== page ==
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Help to Buy transactions hit 71,000

Sarah Davidson

November 28, 2014

Help to Buy 1 and 2 currently account for around 3% overall house sales, while 81% of sales using the schemes were for first-time buyers.

Since the launch of Help to Buy private house building has been boosted by 20%.

David Cameron, Prime Minister, said: “Help to Buy has helped thousands of hard-working people buy a new home and enjoy the security and peace of mind that comes with that.

“And crucially, it’s playing a major part in increasing the number of new homes being built around the country – creating jobs and investing in communities.

“This is all part of our long-term economic plan to secure a better future for Britain.”

Aldermore managing director Charles Haresnape backed Help to Buy, as he said: “The latest statistics from the government show that the scheme is working exactly as intended, by helping regions outside the South East and primarily first-time buyers.

“Despite fears when the scheme was initially announced, it has not contributed to any housing bubble.

“We are proud to be part of this scheme and look forward to supporting further Help to Buy customers next year.”

But Simon Crone, vice president – mortgage insurance Europe for Genworth, said: “Given that just £644m of guarantees were made in the first year from an overall budget of £12bn over three years, it is clear that Help to Buy 2 will not solve the drought of high loan to value lending on its own.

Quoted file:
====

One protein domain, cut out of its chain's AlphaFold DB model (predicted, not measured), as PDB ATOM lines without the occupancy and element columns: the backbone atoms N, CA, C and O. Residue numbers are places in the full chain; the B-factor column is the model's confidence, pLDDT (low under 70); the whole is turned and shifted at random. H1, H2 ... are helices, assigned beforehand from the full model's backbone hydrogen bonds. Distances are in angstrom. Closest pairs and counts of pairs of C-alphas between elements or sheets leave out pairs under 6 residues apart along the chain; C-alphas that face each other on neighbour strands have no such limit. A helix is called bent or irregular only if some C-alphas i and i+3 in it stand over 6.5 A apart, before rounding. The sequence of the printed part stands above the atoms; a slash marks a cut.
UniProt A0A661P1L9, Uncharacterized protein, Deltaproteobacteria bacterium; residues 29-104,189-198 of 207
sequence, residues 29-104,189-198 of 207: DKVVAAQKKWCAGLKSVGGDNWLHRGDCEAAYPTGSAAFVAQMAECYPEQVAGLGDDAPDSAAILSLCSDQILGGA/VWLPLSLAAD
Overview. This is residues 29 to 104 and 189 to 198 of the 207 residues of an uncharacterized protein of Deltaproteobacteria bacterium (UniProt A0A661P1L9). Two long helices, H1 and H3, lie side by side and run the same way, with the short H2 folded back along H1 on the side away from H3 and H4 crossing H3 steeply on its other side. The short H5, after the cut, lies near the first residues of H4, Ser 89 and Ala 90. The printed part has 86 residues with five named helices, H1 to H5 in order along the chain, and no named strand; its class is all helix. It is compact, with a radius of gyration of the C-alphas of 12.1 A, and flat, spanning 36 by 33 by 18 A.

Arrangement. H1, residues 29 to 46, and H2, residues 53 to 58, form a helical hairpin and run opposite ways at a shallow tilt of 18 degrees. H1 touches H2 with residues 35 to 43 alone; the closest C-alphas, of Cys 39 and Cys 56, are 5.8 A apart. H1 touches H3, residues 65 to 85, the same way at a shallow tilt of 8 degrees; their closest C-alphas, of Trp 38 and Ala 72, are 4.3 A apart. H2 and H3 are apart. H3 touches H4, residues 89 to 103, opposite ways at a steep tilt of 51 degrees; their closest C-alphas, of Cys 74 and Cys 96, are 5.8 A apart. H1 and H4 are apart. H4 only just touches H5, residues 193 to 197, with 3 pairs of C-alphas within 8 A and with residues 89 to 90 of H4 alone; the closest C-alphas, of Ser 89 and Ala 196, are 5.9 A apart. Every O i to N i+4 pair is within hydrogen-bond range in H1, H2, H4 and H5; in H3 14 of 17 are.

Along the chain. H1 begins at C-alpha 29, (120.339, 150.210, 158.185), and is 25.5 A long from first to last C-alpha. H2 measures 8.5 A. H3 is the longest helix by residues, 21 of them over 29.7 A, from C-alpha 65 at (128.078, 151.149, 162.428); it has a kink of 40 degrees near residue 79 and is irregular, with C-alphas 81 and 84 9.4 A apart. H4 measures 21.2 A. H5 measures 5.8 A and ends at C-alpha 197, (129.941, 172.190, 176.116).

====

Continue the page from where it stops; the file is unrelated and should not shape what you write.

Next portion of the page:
“We are still a long way from a normal market for first-time buyers – with the election fast approaching, it is time to consider the next steps to permanently fix a problem hardwired into mortgage regulations.”

Average house prices for the combined schemes stand at £186,000, below the UK average of £273,000, while individually they are £156,000 for mortgage guarantee and £211,000 for the equity loan scheme.

Leeds council is the highest performing local authority across the country for the two parts of Help to Buy – with almost 1,000 new homes purchased by local residents.

Lloyds lifted restrictions on the Help to Buy equity loan this week, increasing its upper lending limit to £250,000 and its maximum purchase price to £600,000.

Crone added: “The two biggest housing priorities facing the next government will be sustaining the rise in new house building and keeping homeownership open as an option for normal working people.

“Both objectives partly depend on the wider availability of prudent high loan to value mortgages.

“With Help to Buy due to expire by 2017, it is time to replace this temporary fix with a permanent mortgage guarantee overseen by regulators and driven by the private sector.”


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